I wanted to start with a menu, the sort of thing virtually all commercial games have and using that menu select the game options and launch the desired level.

That was not too difficult.  What has delayed me for the best part of an hour is texture quality.  I wanted a good quality logo. 

I kept getting a horrid artefact ridden blur!

Every setting I tried with the texture type set to 'Texture' resulted in the same reduced image.  It turns out that I need to use the 'GUI' texture type with a format of 'Truecolor' to avoid the texture being compressed and resized when it is imported. 

You drag the texture in to any folder, as you do with most assets and then change the settings.  Remember to press 'Apply' to see your changes.

Those settings conveniently led me to the 'GUI Texture' and 'GUI Text' objects that are probably better for me to use to create my menus.

Monday 9 December 2013

Unity Startup

As I am new to Unity I thought it was worth noting down any observations I have as I go.  Once you become familiar with any development environment you, or at least I, tend to forget how difficult it was to find my way round when I first started.

By default Unity starts with the last project opened.

While experimenting I have found myself swapping between projects to look at different features.  It is therefore more convenient for me to select the project I want to open when I start Unity.

I want the Project Wizard to be the first screen I see.  It is easy to change in the Edit->Preferences form.

Enable 'Always Show Project Wizard.'

From then on Unity will start by asking you which project to open.

Friday 6 December 2013

Unity 3D SVN Setup and Usage

I have just started to create projects for Unity 3D to try things out.

I use Subversion (SVN) for my code storage and wanted to do the same with my Unity projects.  Luckily I had been doing lots of reading so had already come across the fact that unlike code based projects Unity needs a few changes to support using SVN.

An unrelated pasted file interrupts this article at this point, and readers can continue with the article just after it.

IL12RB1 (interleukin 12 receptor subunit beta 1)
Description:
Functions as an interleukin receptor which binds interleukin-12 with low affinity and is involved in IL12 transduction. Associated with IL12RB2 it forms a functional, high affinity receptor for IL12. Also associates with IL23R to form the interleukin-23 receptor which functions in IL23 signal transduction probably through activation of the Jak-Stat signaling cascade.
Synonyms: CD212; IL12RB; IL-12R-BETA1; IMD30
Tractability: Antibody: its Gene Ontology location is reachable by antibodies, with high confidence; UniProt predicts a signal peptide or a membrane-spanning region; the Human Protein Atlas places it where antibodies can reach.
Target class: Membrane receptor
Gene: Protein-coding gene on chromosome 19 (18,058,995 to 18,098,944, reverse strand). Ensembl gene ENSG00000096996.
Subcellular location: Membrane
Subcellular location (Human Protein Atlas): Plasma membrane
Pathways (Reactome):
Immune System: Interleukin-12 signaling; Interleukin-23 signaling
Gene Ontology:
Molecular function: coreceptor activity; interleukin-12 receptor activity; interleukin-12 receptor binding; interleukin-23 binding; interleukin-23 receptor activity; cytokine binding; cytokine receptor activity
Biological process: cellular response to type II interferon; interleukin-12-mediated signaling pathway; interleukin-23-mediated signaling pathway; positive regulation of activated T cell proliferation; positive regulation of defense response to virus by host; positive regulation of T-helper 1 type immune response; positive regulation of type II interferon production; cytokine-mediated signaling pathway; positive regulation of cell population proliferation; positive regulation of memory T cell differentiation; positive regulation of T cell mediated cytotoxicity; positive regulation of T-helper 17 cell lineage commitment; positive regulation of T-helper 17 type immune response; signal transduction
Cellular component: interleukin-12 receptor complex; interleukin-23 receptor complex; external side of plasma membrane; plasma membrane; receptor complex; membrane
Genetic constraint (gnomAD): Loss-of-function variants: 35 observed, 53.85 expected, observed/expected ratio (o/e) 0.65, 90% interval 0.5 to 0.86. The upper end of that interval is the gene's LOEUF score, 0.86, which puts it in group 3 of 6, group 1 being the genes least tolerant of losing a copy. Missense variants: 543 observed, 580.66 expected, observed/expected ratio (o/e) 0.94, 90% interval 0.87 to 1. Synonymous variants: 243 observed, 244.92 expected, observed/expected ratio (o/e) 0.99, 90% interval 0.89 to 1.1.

The changes are very minor but important.  These include some useful reminders detailing what to do:

Most of the guides mention using Meta-files.  Version 4 of Unity has two settings, hidden meta files or visible meta files.  I took them to mean use 'Visible' Meta Files' for SVN.

Edit -> Project Settings -> Editor...  Mode = Visible Meta Files

There are also Unity add-ins for helping with this but having everything in one intergated development environment (IDE) is not something I have ever worried about so I did not look in to any of those add-ins.

I use TortoiseSVN, and to make things easier I use the Ignore list to stop the Library folder showing up as missing.  That folder does not need to be stored with the source code because it is a local cache and will be rebuilt as needed.

Do not select the 'Library(recursive)' option because you may want to use the name 'Library' elsewhere in your repository.


I use the 'Check for Modifications' feature to make sure I commit any changes I make within the project:

When using SVN with Unity do NOT rename folders either in Unity nor with SVN.  Renaming in either case messes up the other

The simple solution is to always create a new folder in Unity and move the assets from the old folder to the new folder within Unity.  You can then delete the empty folder in Unity.  Add the new folder from your SVN client and commit the project.


You can delete or move assets within Unity it is just renaming folders that has a problem because the meta-data for either SVN or Unity is not updated by the other.

Although it it not tidy, missing folders and files can be marked as deleted when you commit your changes to the SVN repository.

Any missing items must be marked to be included in the commit before you do an Update.  If you do an SVN update before marking the missing items then those items will be restored from the repository.

Tortoise SVN has a convenient link to mark all missing items as deleted.

There are other ways to do the same things and here is another article on the same subject.